Oxygen-Heat-Fuel, you can eliminate the Heat by disconnecting the Battery, new Wiring would help eliminate the fuel and the Oxygen well that can be done as the fire is burning with an extinguisher but leaves a horrible mess. I have a battery cut off switch and a fuse block on my car, I shut down my battery and fuel supply when ever I leave my car. Overkill.... YES But I feel much better doing that. Can a short still occur? Sure, but I will be at/in the car and hopefully be able to prevent my car turning into toast.
Keep your fire extinguisher in a place that is fast and easy to get to, most fires are in the engine compartment and can turn into a roaring blaze in seconds, be careful.
As I said "replace the wiring" you will sleep better.
Attached Images
File Type: jpg Model A Fire.jpg (69.3 KB, 96 views)
File Type: jpg Dry Powder Mess.jpg (72.9 KB, 99 views)
File Type: jpg Fire Ext. in Trunk.jpg (111.8 KB, 87 views)
File Type: jpg Model_A_extinguisher_on_bumper.jpg (17.4 KB, 88 views)
File Type: jpg Fire Ext Package.jpg (61.3 KB, 85 views)
File Type: jpg Fire Ext under Xmas Package.jpg (61.9 KB, 78 views)
File Type: jpg Fire Ext under package.jpg (55.9 KB, 77 views)
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Old 08-24-2020, 05:10 PM   #5
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Default Re: Designing an Emergency Electrical Circuit



Fire?no..fuse blows modern solution to old problem..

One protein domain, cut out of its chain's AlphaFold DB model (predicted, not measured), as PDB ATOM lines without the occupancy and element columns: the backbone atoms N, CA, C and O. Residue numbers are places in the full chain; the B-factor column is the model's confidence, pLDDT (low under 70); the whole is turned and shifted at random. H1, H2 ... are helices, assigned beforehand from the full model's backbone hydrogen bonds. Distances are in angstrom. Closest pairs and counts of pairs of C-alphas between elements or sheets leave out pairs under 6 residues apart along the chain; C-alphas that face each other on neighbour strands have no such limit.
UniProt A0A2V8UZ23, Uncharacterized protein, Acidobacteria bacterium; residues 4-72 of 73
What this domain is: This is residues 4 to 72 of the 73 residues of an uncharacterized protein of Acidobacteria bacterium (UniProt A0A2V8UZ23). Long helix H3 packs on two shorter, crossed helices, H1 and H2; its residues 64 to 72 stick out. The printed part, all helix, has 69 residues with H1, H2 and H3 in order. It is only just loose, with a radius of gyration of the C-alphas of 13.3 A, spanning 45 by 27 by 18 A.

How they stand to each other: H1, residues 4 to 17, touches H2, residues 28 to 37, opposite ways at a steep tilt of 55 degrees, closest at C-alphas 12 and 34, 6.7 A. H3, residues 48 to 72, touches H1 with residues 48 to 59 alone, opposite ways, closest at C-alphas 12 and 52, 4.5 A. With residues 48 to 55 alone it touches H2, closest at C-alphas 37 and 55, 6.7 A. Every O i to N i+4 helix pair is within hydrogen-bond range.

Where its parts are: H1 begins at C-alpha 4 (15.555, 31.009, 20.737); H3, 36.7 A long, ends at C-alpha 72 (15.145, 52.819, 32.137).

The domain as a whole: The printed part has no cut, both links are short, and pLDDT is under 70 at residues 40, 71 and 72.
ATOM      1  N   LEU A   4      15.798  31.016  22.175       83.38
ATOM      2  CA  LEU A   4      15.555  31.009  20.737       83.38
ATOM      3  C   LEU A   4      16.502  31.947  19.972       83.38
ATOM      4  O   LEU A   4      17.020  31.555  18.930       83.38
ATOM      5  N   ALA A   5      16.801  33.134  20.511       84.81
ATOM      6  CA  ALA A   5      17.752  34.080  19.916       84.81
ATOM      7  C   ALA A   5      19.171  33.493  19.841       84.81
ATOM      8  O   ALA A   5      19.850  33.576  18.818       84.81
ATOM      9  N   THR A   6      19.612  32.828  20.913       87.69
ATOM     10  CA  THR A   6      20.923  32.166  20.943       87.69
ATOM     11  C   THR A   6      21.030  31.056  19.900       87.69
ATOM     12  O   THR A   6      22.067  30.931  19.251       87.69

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Old 08-24-2020, 05:32 PM   #6
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Model A Ford's have survived for years with the original design wiring. Those who go in for judging spend thousands of dollars to rebuild heir cars searching for the big point score and all use new wiring harnesses to the original design. Put in new harnesses on your car. Put in a fuse if you wish and a safety switch but don't loose sight of what a Model A is. Bill
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Old 08-24-2020, 05:53 PM   #7
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Default Re: Designing an Emergency Electrical Circuit

I put in a fuse block with fuses for the brake lights, turn signals, alternator, headlights, horn and main fuse. I wired it according to the article in the "Model A News" in 2018. I mounted the fuse block on the firewall. (see attachment)